‘Never Too Big To Learn’
Fri, 01/16/2009
Staff Writer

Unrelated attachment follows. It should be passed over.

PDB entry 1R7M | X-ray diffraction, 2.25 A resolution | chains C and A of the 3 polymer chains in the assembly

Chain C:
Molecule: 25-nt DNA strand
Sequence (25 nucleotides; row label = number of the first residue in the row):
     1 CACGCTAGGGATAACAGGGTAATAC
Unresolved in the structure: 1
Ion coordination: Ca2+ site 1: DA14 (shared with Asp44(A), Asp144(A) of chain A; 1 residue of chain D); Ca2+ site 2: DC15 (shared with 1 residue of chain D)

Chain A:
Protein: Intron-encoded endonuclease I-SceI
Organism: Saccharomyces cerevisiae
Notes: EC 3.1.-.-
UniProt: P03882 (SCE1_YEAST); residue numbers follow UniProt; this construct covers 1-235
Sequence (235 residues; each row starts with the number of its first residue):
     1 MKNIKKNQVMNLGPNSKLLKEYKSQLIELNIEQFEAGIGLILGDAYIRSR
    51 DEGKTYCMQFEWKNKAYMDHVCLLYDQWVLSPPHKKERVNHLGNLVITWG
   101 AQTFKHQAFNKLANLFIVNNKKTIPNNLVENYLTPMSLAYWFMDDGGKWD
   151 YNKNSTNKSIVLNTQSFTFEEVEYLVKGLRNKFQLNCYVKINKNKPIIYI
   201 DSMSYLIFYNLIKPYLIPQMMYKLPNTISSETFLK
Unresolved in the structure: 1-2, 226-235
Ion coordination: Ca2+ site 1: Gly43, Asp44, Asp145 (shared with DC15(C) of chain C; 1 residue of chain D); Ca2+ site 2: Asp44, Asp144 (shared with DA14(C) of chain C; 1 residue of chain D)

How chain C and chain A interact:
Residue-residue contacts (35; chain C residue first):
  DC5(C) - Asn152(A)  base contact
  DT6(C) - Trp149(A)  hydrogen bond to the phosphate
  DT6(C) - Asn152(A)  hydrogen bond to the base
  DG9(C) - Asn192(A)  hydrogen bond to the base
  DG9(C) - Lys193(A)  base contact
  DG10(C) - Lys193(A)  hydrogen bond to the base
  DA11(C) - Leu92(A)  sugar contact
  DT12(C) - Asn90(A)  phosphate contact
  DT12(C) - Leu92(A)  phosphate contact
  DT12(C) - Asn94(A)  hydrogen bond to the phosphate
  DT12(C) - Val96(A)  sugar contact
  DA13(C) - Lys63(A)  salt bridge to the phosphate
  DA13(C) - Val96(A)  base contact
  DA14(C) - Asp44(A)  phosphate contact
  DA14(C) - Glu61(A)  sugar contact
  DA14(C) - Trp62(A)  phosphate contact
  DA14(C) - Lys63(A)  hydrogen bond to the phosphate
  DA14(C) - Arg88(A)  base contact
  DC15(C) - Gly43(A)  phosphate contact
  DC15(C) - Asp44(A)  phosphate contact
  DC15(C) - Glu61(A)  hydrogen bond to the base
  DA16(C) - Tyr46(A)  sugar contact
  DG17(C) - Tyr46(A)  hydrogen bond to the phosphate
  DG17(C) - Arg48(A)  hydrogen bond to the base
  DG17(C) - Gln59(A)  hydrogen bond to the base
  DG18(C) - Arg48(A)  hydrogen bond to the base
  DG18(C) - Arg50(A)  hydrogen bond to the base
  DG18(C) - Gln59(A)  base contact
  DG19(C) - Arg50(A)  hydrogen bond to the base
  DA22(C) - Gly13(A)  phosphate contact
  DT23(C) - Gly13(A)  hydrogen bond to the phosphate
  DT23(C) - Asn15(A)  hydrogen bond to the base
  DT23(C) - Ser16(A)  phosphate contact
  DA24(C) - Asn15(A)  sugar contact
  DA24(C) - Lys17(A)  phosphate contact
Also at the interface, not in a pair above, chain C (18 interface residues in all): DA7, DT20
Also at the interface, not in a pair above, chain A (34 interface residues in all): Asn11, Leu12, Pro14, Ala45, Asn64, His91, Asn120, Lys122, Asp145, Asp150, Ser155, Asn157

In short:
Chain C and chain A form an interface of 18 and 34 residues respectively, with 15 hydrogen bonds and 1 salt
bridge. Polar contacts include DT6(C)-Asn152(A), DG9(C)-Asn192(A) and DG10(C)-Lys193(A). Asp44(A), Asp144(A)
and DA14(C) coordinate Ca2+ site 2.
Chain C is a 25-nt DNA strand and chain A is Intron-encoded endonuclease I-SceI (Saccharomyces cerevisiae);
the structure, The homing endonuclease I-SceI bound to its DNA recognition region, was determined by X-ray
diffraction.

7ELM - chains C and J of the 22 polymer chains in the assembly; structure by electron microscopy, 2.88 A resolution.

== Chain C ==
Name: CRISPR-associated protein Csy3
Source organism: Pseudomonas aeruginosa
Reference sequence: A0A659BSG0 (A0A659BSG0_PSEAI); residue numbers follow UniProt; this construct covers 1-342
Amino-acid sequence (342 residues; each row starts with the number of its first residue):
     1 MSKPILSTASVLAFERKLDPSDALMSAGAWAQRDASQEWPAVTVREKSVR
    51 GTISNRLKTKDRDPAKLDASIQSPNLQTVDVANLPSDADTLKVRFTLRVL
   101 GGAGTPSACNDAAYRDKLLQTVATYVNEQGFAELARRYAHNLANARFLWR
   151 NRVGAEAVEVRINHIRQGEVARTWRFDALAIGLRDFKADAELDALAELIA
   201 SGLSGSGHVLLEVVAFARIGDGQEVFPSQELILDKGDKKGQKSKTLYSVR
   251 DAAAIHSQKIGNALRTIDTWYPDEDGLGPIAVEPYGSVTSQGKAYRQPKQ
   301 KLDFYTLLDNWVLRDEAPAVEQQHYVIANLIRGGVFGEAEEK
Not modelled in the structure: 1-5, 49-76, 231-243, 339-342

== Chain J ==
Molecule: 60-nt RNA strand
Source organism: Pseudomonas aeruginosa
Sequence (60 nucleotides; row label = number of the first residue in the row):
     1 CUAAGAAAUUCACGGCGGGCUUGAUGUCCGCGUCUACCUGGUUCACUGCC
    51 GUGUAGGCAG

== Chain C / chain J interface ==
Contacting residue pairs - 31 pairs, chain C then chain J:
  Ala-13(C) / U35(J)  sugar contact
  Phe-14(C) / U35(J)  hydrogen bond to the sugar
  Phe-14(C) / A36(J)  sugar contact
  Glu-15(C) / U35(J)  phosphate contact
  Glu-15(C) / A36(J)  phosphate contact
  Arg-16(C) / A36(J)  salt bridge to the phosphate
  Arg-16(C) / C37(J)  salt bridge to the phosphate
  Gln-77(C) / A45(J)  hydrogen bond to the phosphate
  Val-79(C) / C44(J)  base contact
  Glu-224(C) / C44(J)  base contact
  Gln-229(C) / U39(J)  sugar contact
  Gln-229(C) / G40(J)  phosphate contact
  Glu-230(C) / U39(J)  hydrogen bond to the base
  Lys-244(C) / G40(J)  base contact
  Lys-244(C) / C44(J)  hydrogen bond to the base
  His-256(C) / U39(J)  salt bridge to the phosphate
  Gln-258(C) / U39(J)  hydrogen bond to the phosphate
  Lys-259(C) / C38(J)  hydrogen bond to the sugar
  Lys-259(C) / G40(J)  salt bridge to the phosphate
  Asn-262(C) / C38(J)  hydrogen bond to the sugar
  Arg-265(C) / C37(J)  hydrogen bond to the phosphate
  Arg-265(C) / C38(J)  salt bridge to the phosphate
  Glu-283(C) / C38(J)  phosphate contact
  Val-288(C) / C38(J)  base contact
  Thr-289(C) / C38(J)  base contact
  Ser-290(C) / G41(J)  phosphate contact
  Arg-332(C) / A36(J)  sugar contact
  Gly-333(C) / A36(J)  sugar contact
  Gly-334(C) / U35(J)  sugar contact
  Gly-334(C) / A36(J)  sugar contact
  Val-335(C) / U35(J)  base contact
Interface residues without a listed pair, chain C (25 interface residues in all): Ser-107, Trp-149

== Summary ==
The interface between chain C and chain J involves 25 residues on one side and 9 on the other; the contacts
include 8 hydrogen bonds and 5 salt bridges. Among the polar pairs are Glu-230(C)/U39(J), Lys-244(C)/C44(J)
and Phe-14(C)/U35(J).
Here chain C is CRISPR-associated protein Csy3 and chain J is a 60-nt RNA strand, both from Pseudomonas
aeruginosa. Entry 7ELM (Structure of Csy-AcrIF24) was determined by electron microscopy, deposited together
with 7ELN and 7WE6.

The biblical story of Samson and Delilah came alive recently for a group of 14 senior citizens who, in looking for parallels in today’s world, cited the cases of former Gov. Eliot Spitzer and former President Bill Clinton. Even Michelle Obama and her heritage became the subject of debate. The women, residents of the Gurwin Jewish-Fay J. Lindner Residences, an assisted living facility in Commack, L.I., were speaking of how Samson’s love for Delilah led him to reveal the secret of his superhuman strength. “He sold his secret for fleeting pleasure,” said Esther Kaplan, 84, the leader and founder of the discussion group. “He had a desire for instant gratification.” Then, putting down the notes she held, Kaplan looked at the women seated around a long conference table and said: “We think of Gov. [Eliot] Spitzer and of President [Bill] Clinton. Clinton was impeached, but he got away with it.” Making biblical stories relevant is something Kaplan tries to do each month as she leads discussions about women in the Bible. Susan Glassgold, the facility’s director of recreation, said that although current events discussions are commonly held at assisted living facilities, Bible study is rare. “I never worked in a facility where religion was of such great importance as it is here,” she said. “This is a very traditional community, and people — even those who may not have been observant before — have gone back to their roots here. “They are also a particularly well informed, articulate group,” Glassgold continued. “We do hold daily discussions here based on a variety of topics including current events, and they really are knowledgeable about the Bible. I think they all came from a more observant background that some of them practiced with their own families. “I think it’s fairly unusual because the women are so articulate and well informed about many things.” Glassgold pointed out that after the Bible discussion, which is restricted to women residents, the facility’s marketing director, Staci Rosenberg, usually leads a discussion that relates the biblical story to women’s issues. Rosenberg was away when Kaplan led the Samson and Delilah discussion in December. In her presentation, Kaplan gave a brief overview of the story — how the Philistines gouged out the weakened Samson’s eyes and how later, with his strength restored, Samson pulled down the pillars of the Philistine house, killing himself and 3,000 others. “When you lose one of your senses, you see better and hear better,” said one of the participants. Kaplan pointed out that Samson sacrificed himself “for the greater good. He comes to understand that his inordinate strength is from the Almighty. … Samson is a flawed character. He would be under the care of a psychiatrist today. I would have sent him to my son.” “Women resort to sexual means to survive,” Kaplan continued. “They use cold-blooded seduction and resourcefulness. This story is the closest the Bible has to a war between the sexes.” When the discussion returned to Spitzer’s infidelity, Kaplan said she felt “so bad” for his wife, Silda, who stood by his side when he acknowledged on national television his trysts with prostitutes. And she observed that Hillary Clinton also “stayed and hung on” after her husband’s unfaithfulness was revealed. Lottie Hollander, 94, said she believes that “some of the women who stay with their [cheating husbands] have ulterior motives — not money but climbing the ladder [of success].” Asked if any of the women had ever met Eleanor Roosevelt, whose husband, Franklin, cheated on her, Irene Eisenberg, 93, said she had met her when Franklin was running for governor of New York in 1929. “I always admired her and respected her,” she said, adding that Franklin’s infidelities “didn’t destroy her.” “I think almost all presidents had affairs,” Eisenberg added. As the subject turned to strong women, Osdoby expressed concern about Michelle Obama and if she is “out for revenge for how her black people were treated [in America]. I hope this wife of Obama looks to help all the people of the United States, no matter what their color is.” Another woman said she had “read that the ones they go around with are Arabs who are against Israel — and their close friends are pro-Muslim.” (These charges too were made during the campaign and flatly denied by Obama supporters.) When the discussion ended, Dodie Freeman, 77, said she had found it and the other sessions “very stimulating. This is an intelligent group of people who speak out; we don’t always agree. The mention of Spitzer set everyone off. He ruined his life. He may come back, but it will always be in the back of our head.” Kaplan said one of the lessons of the Samson and Delilah story is that “women are strong even though we may appear weak.” The widow of a rabbi, Kaplan said she started the discussion group last year thinking that there were women at the residence “who would like to learn of the women of the Torah.” Eisenberg said she was glad she joined the group. “I’m never too big to learn,” she said.